genomics & society

Telling Fact from “Non-Fiction”

Posted by Myra I. Roche on April 11, 2012

The previous post which can be found here has generated a couple of comments so far.  One was from Kelly Hogan, one of the contributors to this blog.   Her comment can be found here.  We also received a comment from Phil Harrell of NPR after we sent this email:  The UNC Center for Genomics and Society blog has taken the opportunity of using the story aired April 1, 2012 about the fictitious preschool requiring DNA samples to help our trainees who study ELSI (Ethical, Legal, and Social Implications of the Human Genome Project) topics develop critical thinking skills about genetic testing. Entitled: Fact or Fiction: Analyzing Media Reports about Genetic Testing, the post can be found at https://genomicsandsociety.wordpress.com/. Thanks for giving us this great example.

He responded:  Hi, my name is Phil Harrell; I’m the producer behind that April Fool’s gag.  This is SUCH a cool use of that bit of silliness!  Thanks for letting us know. 

In this post, I thought it would be helpful to ask some specific questions about the story to which I hope you will have some comments.  I agree with Kelly’s comment  that by building the story using a realistic (at least to “Manhattanites”) setting, the reader/listener is lulled into thinking that the information will be fact not fiction.  Although the line between the two can be blurry (fiction writers also often use realistic settings to lure their readers into caring about the characters), the source (NPR) and the style added to our, perhaps unconscious, expectation that the story was non-fiction if not “fact”.

In the last post, I was most interested in trying to parse out the facts from the fiction specifically in the description of the genetic testing that was proposed.  The description’s vagueness makes it even more difficult.  For example, can fetal DNA be isolated from maternal blood?  If so, what kinds of genetic information can be gleaned from testing it?  Are traits such as “most likely to succeed” better predicted by genetic testing or by handwritten notes in a high school year book?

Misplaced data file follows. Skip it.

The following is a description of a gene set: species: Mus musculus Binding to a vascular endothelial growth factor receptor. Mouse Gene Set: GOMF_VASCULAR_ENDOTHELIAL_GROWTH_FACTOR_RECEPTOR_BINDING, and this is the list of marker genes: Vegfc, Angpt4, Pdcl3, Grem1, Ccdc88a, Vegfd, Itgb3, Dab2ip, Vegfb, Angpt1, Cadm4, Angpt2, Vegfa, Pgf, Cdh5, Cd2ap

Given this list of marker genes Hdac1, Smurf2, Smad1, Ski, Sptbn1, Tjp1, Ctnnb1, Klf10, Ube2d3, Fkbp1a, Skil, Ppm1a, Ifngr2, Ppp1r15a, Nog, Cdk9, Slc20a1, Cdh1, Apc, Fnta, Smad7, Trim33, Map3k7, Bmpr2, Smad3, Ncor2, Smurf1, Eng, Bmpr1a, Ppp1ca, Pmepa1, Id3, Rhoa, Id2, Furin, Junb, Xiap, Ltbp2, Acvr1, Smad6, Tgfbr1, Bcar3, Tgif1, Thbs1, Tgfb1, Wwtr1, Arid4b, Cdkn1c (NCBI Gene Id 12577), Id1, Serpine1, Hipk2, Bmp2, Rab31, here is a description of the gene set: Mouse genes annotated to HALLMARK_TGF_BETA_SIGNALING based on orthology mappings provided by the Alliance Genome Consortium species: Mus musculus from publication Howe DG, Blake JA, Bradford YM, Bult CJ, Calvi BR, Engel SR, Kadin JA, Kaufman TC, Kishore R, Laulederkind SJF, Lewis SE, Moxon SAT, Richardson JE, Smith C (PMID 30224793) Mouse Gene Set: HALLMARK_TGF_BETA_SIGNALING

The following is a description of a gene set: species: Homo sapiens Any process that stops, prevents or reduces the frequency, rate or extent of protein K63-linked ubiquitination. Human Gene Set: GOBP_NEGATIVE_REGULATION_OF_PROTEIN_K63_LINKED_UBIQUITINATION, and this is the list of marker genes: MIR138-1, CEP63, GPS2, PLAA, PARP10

Hand-in-hand with any story about genetic testing comes the obligatory comment about “ethics”.  What is meant in the story by “extremely ethical?”  Is that kind of like being a little bit pregnant?  What kinds of implications are raised by the statement that the testing “results” will be “delivered” to the school in about a month?  What about the description of this testing as a “clinical tool”?

Lastly, I am still very intrigued by the experiment I did on myself when, after I clearly knew it was an April Fools’ joke, I could readily admit that if I had listened to the story (ok, half-way listened, while driving, for example) I would have “believed” it, in the sense of: yes this could be a report of something really happening.  Perhaps that stems from the ubiquitous outlandish claims about the abilities of genetic testing, many of which would be better classified under another genre; science fiction.  But does listening to a story from human voices somehow deafen us to logical holes in a tale?  Are we more critical evaluators of information if we can read it?   What implications does that have for the effective communication of genetic information, especially in the era of whole genome/exome sequencing?   Tell us what you think.

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